Your training is your time of day you dedicate to improving your bodies performance, improving its function, strengthening its every element.  Doing this requires dedication to the boring, as my coaches always say to me, boring works.

Training like they trained back in the day, the old school way.  For unbelievable strength in the glutes, hamstrings, and back - you deadlift and you squat.  For core strength and upper body power you tackle the bars, your lift kettlebells, you drop and consistently tackle the push up, you flip tires, you do it again, and again and again.  For conditioning you push sleds, pull sleds, battle ropes, lift kettlebells and you do it again, and again and again.

These methods work, kettlebells, pull up bars, dipping bars, bar bells etc are what were used back in the day before the commercialized fad of gyming hit the world, these methods were tried and tested by soldiers in battle.  These methods work, and have always worked, they are not new, they are not advanced and they are not a fad.  They are effective.

Today's functional is dysfunctional.

Tuesday, 10 January 2012

Analyzing my Snatch

I am infatuated with the kettlebell snatch.  The mechanics behind this technical move, the energy systems involved, the plyometrics and dynamics of this power exercise gets my blood pumping and my adrenaline surging.

It is not something I have mastered yet its something that I strive to perfect.  In order for me to do this I need some constructive criticism, I have started blending a mix of techniques into my snatch routine to activate different muscle groups and prolong fatigue where possible.

The first video is me performing my normal snatch, thumb facing forward with little rotation in the swing and pull.

Analyzing the pro athletes of GS especially the woman, I noticed that the preferred technique is some what different to the methods I find myself using.  

The next video is of myself performing the snatch using the technique more popular in GS, this style is new to me yet I find it far more effective than the method I have been using, effective in the terms of prolonging fatigue and sustaining endurance.

If there are any identifiable areas that can be improved, I would love some feedback

Monday, 09 January 2012

Fat free kettlebells

So its January, and some of us are sitting with that ghost of  the Christmas pudding hanging a little too comfortably around our waists.  No doubt the majority of the population had their fare share of candy canes, mince pies and one or two glasses too many of the fortified wine.

Now three weeks later, we back at the grindstone and sitting uncomfortably behind our stomachs. With more than half of you having set a new years resolution that included the words exercise, fitness or health.  My advice to you is to get up and grab everyday by the bells.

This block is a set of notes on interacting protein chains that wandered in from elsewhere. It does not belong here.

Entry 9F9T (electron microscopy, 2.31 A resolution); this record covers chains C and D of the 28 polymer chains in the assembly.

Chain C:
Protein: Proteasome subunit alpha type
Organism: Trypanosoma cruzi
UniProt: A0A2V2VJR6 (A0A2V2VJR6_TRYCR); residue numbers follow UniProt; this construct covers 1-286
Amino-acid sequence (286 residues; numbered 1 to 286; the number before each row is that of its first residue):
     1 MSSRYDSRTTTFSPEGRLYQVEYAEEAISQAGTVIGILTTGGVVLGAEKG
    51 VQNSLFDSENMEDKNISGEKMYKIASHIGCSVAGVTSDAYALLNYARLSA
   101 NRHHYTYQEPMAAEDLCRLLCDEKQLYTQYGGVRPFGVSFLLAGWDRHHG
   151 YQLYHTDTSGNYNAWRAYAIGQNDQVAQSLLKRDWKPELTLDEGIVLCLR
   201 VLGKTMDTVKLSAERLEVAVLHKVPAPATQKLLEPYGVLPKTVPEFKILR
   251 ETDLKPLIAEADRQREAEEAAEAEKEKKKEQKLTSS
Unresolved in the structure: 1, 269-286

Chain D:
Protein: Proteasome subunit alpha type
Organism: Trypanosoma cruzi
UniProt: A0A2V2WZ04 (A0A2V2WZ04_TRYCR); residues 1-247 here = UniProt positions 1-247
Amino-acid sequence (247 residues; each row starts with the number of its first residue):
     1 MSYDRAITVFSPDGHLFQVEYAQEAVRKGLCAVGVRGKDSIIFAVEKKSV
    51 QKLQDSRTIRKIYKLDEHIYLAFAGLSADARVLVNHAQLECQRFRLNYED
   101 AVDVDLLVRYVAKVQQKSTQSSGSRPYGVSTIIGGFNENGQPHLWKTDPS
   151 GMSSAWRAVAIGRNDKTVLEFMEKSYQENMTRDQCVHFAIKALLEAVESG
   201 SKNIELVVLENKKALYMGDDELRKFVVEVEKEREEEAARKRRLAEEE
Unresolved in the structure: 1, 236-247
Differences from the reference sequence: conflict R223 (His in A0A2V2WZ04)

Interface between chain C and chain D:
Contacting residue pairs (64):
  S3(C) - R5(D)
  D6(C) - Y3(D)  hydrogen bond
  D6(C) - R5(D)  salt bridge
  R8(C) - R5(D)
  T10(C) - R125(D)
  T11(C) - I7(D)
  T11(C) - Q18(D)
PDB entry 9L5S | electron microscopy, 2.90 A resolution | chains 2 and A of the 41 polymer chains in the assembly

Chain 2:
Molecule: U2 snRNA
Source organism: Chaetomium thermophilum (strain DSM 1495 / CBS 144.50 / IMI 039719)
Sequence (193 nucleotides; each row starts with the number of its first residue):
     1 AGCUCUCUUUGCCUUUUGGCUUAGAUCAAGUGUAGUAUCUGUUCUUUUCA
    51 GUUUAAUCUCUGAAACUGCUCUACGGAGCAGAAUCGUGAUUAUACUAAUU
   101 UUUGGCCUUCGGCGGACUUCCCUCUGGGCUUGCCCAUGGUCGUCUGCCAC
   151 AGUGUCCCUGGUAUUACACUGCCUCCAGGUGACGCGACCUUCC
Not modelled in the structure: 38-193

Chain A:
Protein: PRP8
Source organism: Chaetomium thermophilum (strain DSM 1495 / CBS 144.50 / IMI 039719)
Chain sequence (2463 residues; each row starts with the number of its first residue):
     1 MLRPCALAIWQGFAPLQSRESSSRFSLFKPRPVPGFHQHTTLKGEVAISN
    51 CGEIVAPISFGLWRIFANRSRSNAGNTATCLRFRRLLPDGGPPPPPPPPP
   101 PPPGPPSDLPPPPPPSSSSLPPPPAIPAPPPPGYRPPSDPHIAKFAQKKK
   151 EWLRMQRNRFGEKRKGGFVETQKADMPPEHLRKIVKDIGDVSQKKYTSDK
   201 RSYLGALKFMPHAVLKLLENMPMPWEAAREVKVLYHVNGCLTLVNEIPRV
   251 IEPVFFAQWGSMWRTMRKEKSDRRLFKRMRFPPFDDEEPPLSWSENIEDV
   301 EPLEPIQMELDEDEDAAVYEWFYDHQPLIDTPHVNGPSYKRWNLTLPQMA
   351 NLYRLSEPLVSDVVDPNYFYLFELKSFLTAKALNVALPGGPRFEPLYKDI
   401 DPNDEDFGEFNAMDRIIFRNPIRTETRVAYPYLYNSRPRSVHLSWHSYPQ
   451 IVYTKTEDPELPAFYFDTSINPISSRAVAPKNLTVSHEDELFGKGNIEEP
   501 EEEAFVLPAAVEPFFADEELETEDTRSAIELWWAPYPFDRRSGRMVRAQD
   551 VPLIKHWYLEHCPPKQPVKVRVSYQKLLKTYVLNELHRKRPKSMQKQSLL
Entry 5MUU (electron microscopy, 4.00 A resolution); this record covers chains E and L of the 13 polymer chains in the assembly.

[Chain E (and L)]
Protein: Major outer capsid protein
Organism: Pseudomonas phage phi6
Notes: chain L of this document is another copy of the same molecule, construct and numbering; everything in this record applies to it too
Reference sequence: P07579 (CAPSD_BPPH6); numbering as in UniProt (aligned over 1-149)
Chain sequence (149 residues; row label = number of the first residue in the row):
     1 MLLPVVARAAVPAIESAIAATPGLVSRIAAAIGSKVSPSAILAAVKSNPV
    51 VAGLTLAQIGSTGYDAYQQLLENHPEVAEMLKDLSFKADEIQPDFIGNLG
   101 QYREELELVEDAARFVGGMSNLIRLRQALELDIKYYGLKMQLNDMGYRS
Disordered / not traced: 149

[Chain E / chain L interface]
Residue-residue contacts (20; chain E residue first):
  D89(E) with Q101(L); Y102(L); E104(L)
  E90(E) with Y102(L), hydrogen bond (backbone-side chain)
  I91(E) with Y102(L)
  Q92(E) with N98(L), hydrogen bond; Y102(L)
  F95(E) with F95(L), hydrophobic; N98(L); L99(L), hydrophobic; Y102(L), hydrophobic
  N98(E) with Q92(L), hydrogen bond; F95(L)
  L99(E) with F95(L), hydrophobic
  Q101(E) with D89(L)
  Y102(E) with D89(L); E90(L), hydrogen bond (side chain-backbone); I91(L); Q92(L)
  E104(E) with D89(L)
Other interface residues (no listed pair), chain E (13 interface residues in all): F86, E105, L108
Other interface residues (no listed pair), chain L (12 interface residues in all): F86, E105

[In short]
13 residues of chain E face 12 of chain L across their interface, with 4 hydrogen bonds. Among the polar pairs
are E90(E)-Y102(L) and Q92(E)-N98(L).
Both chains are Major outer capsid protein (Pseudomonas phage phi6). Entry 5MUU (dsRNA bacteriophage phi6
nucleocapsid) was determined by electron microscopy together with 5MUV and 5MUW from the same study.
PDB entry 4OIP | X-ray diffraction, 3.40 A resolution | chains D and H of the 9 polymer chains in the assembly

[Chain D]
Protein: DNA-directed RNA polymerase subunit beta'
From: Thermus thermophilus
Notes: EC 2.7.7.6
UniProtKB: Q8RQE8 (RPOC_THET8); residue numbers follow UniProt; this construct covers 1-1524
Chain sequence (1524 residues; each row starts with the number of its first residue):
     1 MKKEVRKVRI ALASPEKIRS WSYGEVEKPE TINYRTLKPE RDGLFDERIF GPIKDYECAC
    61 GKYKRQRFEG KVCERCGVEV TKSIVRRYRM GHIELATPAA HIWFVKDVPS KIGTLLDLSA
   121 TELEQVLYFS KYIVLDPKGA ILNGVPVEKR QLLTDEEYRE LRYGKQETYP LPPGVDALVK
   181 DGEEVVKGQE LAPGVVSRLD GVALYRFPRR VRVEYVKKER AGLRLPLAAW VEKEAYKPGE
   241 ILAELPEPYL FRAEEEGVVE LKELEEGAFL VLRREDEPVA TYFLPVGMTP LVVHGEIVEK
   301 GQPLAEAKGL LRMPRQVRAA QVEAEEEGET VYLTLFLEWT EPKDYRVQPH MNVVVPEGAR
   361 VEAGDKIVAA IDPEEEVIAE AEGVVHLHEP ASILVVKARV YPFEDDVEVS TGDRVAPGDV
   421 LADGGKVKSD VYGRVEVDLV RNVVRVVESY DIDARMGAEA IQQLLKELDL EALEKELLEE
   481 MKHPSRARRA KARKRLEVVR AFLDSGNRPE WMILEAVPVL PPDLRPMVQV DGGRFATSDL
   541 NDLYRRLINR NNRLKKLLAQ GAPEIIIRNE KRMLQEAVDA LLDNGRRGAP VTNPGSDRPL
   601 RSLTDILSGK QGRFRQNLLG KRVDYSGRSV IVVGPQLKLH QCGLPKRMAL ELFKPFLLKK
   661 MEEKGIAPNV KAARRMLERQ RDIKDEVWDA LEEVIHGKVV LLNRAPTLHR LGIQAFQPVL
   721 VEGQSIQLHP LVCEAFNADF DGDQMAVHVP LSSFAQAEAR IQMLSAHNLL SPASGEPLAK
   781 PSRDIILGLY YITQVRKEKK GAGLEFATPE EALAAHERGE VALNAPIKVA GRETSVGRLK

Kettlebells are not just strength tools but tools that melt fat off the body.  With correct coaching, within a matter of weeks you will be flushing Boney M's last Christmas track down the toilet.  When training with kettlebells for fat loss it is essential that you lift heavy and explosively (with progression of course).

When lifting heavy and lifting explosively your body makes use of the strongest of the muscle fibres.  Lifting heavy requires more energy, the higher the energy output, the more energy is required, resulting in a higher rate of calories burnt.

The majority of kettlebell movements are performed balistically and these movements such as the swing, clean, snatch and jerk all demand a high energy output.  High energy output again equals high calorie consumption.

Spending 40 minutes of your hour long gym session staring into the abyss while running on a treadmill is just not going to give you the kind of results a kettlebell workout will.  No doubt the treadmill will burn calories, but once you step off, the calorie burn stops.  Kettlebell training combines strength and cardio into its movements, so once that bell touches the floor and you walk away, you are still going to burn calories and this is due to the post exercise oxygen consumption being so high.

The natural movements performed, engage all your muscles, whereby your muscles work together in synergy, the more muscles working as an integrated unit the higher the consumption of oxygen and energy.  With the movements involved in kettlebell training, often your body is in an unbalanced or dynamic state, for example when snatching, there is more weight being distributed to the one side of your body than the other, and this state triggers a plyometric response from your body which results in a higher caloric burn.

There is just no waisting of energy when it comes to these awesome bells, you have to use a lot of energy to lift them, so with every lift, every swing and every movement you are generating a burn.  

Make the change today, find yourself a certified coach and get fitter, get faster, get stronger and get leaner.

Listen closely, and write this down, the only time it is ever too late to change yourself is when you're dead.  Until then, you are simply making excuses or lying to yourself.